When Suraiya Zannath enrolled at Chattogram Commerce College, the usual perception was women do not study commerce, and even if they do, they eventually quit.
In fact, the principal too made it clear to her during the admission interview.
When she said she wanted to become a chartered accountant (CA) in future, he asked her to spell "chartered". She made a mistake while spelling it and he ridiculed her, saying, "The spelling says how well you are going to do!"
With time, not only did Suraiya finish the course, she also placed herself on the merit list. "My principal's words really jolted me to excel in my higher studies," she recalls.
After her graduation, even before the results were out, she came to Dhaka and joined a renowned firm. Her khalu (uncle), a partner at the firm, was one of her biggest supporters in her journey to becoming the country's first female CA.
He told her, "Becoming a CA is tough, but I will help you out in every step of the way."
After she qualified for chartered accountancy in 1989, she worked at Brac and Save the Children before joining the World Bank where she has been working for more than 20 years. Currently, she is the lead governance specialist for the South Asia region.
"I would say I achieved three milestones during the time I studied CA; I got married, was blessed with a baby boy, and became the first female CA in Bangladesh," she shares with us.
Suraiya believes it was hard work and sheer determination that led her to becoming a pioneer in the country's finance sector.
In college, her additional subject was statistics and she went on to acing it. "You would be surprised to know that numbers were not my strong suit, I even asked my parents for extra maths tuitions. But I worked really hard and it was numbers that put me on the merit list."
Before Suraiya, there were another two other women who attempted to pass chartered accountancy; one of them could not qualify and the other qualified after Suraiya.
"When I started studying chartered accountancy, I was not aware that I was the only female candidate," she says. "But when I learned that, it also motivated me to work harder."
It was not an ordinary challenge for Suraiya; she was married and had a baby to look after; on some occasions, she thought of quitting. But her husband and her family members guided her with their love and support.
"I told myself, for three and a half years I was not going to keep any friends, for three and a half years I was not going to socialise, and for three and a half years I was going to give it my all," she explains how she went on with her studying.
Suraiya becomes emotional while talking about the time when she learned she was the first female CA in Bangladesh. "The moment I heard was the moment I bowed down to Allah and thanked Him for everything."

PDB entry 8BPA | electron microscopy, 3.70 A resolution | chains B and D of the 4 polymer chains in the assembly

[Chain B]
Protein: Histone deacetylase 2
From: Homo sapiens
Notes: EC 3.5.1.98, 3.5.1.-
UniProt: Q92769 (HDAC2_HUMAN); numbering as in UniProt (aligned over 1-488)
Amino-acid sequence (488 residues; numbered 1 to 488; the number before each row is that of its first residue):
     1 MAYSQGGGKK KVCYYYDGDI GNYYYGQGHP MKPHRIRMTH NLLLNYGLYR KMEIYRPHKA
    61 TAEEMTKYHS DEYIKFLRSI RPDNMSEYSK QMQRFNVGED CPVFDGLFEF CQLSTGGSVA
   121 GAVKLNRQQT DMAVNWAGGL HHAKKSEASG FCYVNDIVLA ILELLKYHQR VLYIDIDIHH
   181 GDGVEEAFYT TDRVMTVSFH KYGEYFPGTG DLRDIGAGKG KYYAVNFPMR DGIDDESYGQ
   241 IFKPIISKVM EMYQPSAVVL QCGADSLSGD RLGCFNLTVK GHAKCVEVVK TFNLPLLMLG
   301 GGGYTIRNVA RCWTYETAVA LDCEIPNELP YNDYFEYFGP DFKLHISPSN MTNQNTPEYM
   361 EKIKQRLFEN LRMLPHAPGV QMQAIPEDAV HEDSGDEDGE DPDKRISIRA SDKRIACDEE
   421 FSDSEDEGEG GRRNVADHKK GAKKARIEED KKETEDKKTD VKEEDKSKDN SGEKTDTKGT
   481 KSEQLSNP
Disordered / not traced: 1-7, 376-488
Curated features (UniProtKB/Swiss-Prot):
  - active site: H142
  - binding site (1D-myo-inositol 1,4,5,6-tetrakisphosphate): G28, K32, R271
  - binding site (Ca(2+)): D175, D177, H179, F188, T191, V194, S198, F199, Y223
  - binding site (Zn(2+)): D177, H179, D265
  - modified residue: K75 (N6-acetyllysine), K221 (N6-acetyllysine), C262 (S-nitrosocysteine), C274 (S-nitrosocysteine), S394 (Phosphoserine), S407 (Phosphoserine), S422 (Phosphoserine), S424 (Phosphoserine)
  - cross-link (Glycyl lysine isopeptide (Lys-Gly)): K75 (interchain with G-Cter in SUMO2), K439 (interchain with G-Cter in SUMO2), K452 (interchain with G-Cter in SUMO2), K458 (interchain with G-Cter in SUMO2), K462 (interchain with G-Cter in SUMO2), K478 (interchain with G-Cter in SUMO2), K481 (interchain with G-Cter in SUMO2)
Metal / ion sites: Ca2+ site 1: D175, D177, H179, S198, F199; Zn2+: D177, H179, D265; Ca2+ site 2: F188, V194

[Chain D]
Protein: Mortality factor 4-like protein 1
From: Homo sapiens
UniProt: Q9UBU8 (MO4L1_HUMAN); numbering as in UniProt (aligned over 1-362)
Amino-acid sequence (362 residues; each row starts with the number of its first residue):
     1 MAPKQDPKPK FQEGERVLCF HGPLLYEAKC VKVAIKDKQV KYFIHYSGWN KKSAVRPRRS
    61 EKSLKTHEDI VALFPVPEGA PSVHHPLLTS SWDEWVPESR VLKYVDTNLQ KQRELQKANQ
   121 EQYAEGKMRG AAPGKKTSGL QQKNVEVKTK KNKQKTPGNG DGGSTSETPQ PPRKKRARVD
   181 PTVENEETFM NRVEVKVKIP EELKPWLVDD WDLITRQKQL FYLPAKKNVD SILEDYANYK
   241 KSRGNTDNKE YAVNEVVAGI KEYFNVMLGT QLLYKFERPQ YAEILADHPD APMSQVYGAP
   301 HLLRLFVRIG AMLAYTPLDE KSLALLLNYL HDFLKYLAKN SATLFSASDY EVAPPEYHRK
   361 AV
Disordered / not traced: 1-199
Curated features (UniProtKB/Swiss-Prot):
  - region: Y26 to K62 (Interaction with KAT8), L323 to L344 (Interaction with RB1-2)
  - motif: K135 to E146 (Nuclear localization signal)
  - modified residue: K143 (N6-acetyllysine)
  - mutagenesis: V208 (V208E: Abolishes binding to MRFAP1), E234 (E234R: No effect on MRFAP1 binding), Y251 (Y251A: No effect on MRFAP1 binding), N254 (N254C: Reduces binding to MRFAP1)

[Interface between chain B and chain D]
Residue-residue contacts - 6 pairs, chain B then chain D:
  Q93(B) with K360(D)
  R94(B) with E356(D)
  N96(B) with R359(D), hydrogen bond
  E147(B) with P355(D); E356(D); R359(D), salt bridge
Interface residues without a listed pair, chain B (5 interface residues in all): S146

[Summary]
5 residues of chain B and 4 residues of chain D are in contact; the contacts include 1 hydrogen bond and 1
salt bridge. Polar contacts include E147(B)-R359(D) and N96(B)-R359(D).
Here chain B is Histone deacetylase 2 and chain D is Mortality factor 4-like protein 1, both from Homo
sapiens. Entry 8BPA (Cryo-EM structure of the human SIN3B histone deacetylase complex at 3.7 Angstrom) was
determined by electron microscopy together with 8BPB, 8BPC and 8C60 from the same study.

Her parents were in London at the time and received the news through telegram.
There was a time when women were not allowed to join chartered accountancy firms. At present, there are about 137 female chartered accountants in the country – a small number compared to their male counterparts (2,100).
So, how has the situation changed for female financial professionals in Bangladesh since Suraiya became a CA?
"Right after me, two more women passed CA but after that there was a big vacuum. This is something I also regularly discuss with the Institute of Chartered Accountants of Bangladesh (ICAB) – how we can increase the number of women in finance," she replies.
Suraiya is always campaigning for her cause – how to make sure more women enter the finance world and get the due support to develop their career.
Although we see students pursuing other subjects in finance after completing high school, we do not see many of them doing CA. "What is it about CA that most people tend to misunderstand?" we ask Suraiya.
"There is an irrational fear that CA is a tough subject, but things have changed since our times. The examination methodology, curriculum, tuition patterns etc have changed and made things easier for students," she opines.
However, she feels challenges are still underway for ICAB to attract a sufficient number of good students, both female and male, to study CA. There is a high demand for CAs in the market but not enough supply.
Suraiya Zannath believes in today's world accountants are business managers and decision makers for businesses. "They are not there to simply add up numbers; a good accountant is a strong pillar you can rely on for your business' success," she says.
Years later, when Suraiya met her teacher, the same person who had chided her for making a spelling mistake, he did not remember what he had told her. But he was apologetic when she reminded him, and blessed her with all his good wishes.
"I told him, 'Sir, you may have spoken from your experience but your words made me take up a challenge'," says Suraiya, adding, "Sometimes negative things can be taken in a positive spirit, and that can become a turning point in your life. That is the lesson I have learned."